Is there a Pythonic way of skipping if statements in a for loop to make my code run faster?
I'm writing a script in Python that essentially rolls a dice and checks whether the die roll exceeds a number x
. I want to repeat this process n
times and get the probability that the die roll exceeds the number x
. e.g.
Count = 0
for _ in itertools.repeat(None, Iterations):
x = 3
die_roll = rnd.randint(1,6)
if die_roll > x:
Count += 1
Probability_of_exceed = Count / Iterations
I want to modify both the die roll and x based on user input. This user input will select different routines to modify the script e.g. "Andy's_Routine"
might change x
to 4
. Currently I implement this using if statements in the for loop to check which routines are active, then applying them e.g.
Count = 0
for _ in itertools.repeat(None, Iterations):
x = 3
if "Andy's_Routine" in Active_Routines:
x = 4
die_roll = rnd.randint(1,6)
if "Bill's_Routine" in Active_Routines:
die_roll += 1
if "Chloe's_Routine" in Active_Routines:
# do something
pass
if "Person_10^5's_Routine" in Active_Routines:
# do something else
pass
if die_roll > x:
Count += 1
Probability_of_exceed = Count / Iterations
In practice the routines are not so simple that they can be generalised, they might add an extra output for example. The routines can be and are concurrently implemented. The problem is that there could be thousands of different routines, such that each loop will spend the majority of its time checking the if statements, slowing down the program.
Is there a better way of structuring the code that checks which routines are in use only once, and then modifies the iteration somehow?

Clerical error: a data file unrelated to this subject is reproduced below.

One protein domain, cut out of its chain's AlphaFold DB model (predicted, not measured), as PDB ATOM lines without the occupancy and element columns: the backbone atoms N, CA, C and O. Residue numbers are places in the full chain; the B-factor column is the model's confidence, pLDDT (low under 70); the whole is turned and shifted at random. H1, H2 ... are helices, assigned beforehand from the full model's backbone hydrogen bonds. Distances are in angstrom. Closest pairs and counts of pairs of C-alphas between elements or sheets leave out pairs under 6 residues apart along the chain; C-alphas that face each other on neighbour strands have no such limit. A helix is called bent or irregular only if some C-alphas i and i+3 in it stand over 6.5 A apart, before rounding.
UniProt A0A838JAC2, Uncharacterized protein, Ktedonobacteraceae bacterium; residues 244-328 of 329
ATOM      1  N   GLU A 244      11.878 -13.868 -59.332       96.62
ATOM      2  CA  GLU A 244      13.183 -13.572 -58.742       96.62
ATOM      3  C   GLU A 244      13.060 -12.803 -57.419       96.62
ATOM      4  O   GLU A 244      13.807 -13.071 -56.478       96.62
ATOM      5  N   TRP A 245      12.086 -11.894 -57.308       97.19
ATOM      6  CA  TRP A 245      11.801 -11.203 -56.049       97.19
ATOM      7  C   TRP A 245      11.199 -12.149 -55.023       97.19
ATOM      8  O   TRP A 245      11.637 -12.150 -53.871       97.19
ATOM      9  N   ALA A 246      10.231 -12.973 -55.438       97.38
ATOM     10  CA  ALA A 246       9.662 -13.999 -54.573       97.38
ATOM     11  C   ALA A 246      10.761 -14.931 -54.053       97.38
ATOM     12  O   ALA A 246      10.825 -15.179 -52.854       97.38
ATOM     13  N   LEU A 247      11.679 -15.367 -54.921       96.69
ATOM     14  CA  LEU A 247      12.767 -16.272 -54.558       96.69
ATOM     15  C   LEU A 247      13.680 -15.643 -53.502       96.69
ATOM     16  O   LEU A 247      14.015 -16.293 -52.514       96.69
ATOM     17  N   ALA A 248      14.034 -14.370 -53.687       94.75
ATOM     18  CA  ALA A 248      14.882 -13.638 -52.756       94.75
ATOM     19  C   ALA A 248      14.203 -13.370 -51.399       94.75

2 answers

You're asking two things here  you want your code to be more Pythonic, and you want it to run faster.
The first one is easier to answer: make
Active_Routines
a list of functions instead of a list of strings, and call the functions from the list. Since these functions may need to change the local state (x
anddie_roll
), you will need to pass them the state as parameters, and let them return a new state. The refactor might look like this:def Andy(x, die_roll): return (4, die_roll) def Bill(x, die_roll): return (x, die_roll + 1) def Chloe(x, die_roll): # do something return (x, die_roll) Active_Routines = [Andy, Bill, Chloe] Count = 0 for i in range(Iterations): x = 3 die_roll = rnd.randint(1,6) for routine in Active_Routines: x, die_roll = routine(x, die_roll) if die_roll > x: Count += 1 Probability_of_exceed = Count / Iterations
The second one is harder to answer. This refactoring now makes a lot of function calls instead of checking
if
conditions; so there could be fewer missed branch predictions, but more function call overhead. You would have to benchmark it (e.g. using the timeit library) to be sure. However, at least this code should be easier to maintain. 
To apply Pythonic Way to your code, use the PEP8 Code Style Guide.
So:
Count
should becount
(use of capital letters only for classes);for ...: